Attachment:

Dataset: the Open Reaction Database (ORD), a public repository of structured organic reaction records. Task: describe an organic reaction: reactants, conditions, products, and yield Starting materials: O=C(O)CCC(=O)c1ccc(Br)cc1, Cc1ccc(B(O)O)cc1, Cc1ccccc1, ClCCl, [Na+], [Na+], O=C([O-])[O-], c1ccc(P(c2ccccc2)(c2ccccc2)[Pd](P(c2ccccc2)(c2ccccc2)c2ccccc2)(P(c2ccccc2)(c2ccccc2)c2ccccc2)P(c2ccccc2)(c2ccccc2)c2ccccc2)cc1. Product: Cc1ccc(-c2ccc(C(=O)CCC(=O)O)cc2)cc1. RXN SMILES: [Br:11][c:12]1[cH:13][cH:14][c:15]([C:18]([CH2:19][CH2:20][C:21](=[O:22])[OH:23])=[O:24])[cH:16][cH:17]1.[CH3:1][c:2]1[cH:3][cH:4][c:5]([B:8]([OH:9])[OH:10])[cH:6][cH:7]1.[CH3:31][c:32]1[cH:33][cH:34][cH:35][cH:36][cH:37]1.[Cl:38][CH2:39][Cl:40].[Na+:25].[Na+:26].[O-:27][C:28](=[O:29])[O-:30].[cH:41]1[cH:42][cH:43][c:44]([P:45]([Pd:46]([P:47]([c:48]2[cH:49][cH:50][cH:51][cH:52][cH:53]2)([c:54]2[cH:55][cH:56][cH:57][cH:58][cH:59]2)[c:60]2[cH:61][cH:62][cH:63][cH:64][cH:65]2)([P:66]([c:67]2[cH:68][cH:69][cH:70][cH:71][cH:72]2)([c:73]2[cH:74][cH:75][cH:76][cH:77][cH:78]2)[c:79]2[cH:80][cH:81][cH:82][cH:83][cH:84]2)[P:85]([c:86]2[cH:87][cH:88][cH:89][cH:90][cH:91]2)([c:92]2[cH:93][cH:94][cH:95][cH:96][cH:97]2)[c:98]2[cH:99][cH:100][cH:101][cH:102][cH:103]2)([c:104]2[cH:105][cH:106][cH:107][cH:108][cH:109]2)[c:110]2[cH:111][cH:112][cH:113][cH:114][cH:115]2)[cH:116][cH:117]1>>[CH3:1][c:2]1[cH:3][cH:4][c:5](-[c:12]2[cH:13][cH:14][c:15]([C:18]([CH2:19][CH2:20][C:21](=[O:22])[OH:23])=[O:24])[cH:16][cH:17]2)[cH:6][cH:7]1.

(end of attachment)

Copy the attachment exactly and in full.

Dataset: the Open Reaction Database (ORD), a public repository of structured organic reaction records. Task: describe an organic reaction: reactants, conditions, products, and yield Starting materials: O=C(O)CCC(=O)c1ccc(Br)cc1, Cc1ccc(B(O)O)cc1, Cc1ccccc1, ClCCl, [Na+], [Na+], O=C([O-])[O-], c1ccc(P(c2ccccc2)(c2ccccc2)[Pd](P(c2ccccc2)(c2ccccc2)c2ccccc2)(P(c2ccccc2)(c2ccccc2)c2ccccc2)P(c2ccccc2)(c2ccccc2)c2ccccc2)cc1. Product: Cc1ccc(-c2ccc(C(=O)CCC(=O)O)cc2)cc1. RXN SMILES: [Br:11][c:12]1[cH:13][cH:14][c:15]([C:18]([CH2:19][CH2:20][C:21](=[O:22])[OH:23])=[O:24])[cH:16][cH:17]1.[CH3:1][c:2]1[cH:3][cH:4][c:5]([B:8]([OH:9])[OH:10])[cH:6][cH:7]1.[CH3:31][c:32]1[cH:33][cH:34][cH:35][cH:36][cH:37]1.[Cl:38][CH2:39][Cl:40].[Na+:25].[Na+:26].[O-:27][C:28](=[O:29])[O-:30].[cH:41]1[cH:42][cH:43][c:44]([P:45]([Pd:46]([P:47]([c:48]2[cH:49][cH:50][cH:51][cH:52][cH:53]2)([c:54]2[cH:55][cH:56][cH:57][cH:58][cH:59]2)[c:60]2[cH:61][cH:62][cH:63][cH:64][cH:65]2)([P:66]([c:67]2[cH:68][cH:69][cH:70][cH:71][cH:72]2)([c:73]2[cH:74][cH:75][cH:76][cH:77][cH:78]2)[c:79]2[cH:80][cH:81][cH:82][cH:83][cH:84]2)[P:85]([c:86]2[cH:87][cH:88][cH:89][cH:90][cH:91]2)([c:92]2[cH:93][cH:94][cH:95][cH:96][cH:97]2)[c:98]2[cH:99][cH:100][cH:101][cH:102][cH:103]2)([c:104]2[cH:105][cH:106][cH:107][cH:108][cH:109]2)[c:110]2[cH:111][cH:112][cH:113][cH:114][cH:115]2)[cH:116][cH:117]1>>[CH3:1][c:2]1[cH:3][cH:4][c:5](-[c:12]2[cH:13][cH:14][c:15]([C:18]([CH2:19][CH2:20][C:21](=[O:22])[OH:23])=[O:24])[cH:16][cH:17]2)[cH:6][cH:7]1.